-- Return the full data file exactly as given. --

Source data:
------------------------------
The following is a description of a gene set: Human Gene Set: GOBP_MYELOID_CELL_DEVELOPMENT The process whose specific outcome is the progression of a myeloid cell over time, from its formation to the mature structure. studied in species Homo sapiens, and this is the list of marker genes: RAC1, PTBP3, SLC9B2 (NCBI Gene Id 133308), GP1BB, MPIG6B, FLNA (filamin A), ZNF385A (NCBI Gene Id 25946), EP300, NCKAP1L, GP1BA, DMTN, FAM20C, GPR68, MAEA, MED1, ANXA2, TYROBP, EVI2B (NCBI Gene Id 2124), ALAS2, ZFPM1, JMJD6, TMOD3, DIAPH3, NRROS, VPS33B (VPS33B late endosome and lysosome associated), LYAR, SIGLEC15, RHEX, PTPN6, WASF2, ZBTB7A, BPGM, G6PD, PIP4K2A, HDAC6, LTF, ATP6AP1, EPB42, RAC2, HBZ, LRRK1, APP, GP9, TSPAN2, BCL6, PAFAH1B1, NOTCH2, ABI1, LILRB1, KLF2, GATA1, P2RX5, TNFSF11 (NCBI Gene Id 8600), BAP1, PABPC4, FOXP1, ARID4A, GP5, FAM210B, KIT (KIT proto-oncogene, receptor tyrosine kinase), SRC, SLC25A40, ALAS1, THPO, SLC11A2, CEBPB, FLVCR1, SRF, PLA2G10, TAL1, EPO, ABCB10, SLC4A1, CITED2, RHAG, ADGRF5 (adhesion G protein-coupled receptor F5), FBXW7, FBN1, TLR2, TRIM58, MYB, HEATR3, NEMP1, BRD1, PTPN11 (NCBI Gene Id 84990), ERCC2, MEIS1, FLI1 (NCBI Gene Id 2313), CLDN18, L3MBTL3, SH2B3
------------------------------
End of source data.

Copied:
The following is a description of a gene set: Human Gene Set: GOBP_MYELOID_CELL_DEVELOPMENT The process whose specific outcome is the progression of a myeloid cell over time, from its formation to the mature structure. studied in species Homo sapiens, and this is the list of marker genes: RAC1, PTBP3, SLC9B2 (NCBI Gene Id 133308), GP1BB, MPIG6B, FLNA (filamin A), ZNF385A (NCBI Gene Id 25946), EP300, NCKAP1L, GP1BA, DMTN, FAM20C, GPR68, MAEA, MED1, ANXA2, TYROBP, EVI2B (NCBI Gene Id 2124), ALAS2, ZFPM1, JMJD6, TMOD3, DIAPH3, NRROS, VPS33B (VPS33B late endosome and lysosome associated), LYAR, SIGLEC15, RHEX, PTPN6, WASF2, ZBTB7A, BPGM, G6PD, PIP4K2A, HDAC6, LTF, ATP6AP1, EPB42, RAC2, HBZ, LRRK1, APP, GP9, TSPAN2, BCL6, PAFAH1B1, NOTCH2, ABI1, LILRB1, KLF2, GATA1, P2RX5, TNFSF11 (NCBI Gene Id 8600), BAP1, PABPC4, FOXP1, ARID4A, GP5, FAM210B, KIT (KIT proto-oncogene, receptor tyrosine kinase), SRC, SLC25A40, ALAS1, THPO, SLC11A2, CEBPB, FLVCR1, SRF, PLA2G10, TAL1, EPO, ABCB10, SLC4A1, CITED2, RHAG, ADGRF5 (adhesion G protein-coupled receptor F5), FBXW7, FBN1, TLR2, TRIM58, MYB, HEATR3, NEMP1, BRD1, PTPN11 (NCBI Gene Id 84990), ERCC2, MEIS1, FLI1 (NCBI Gene Id 2313), CLDN18, L3MBTL3, SH2B3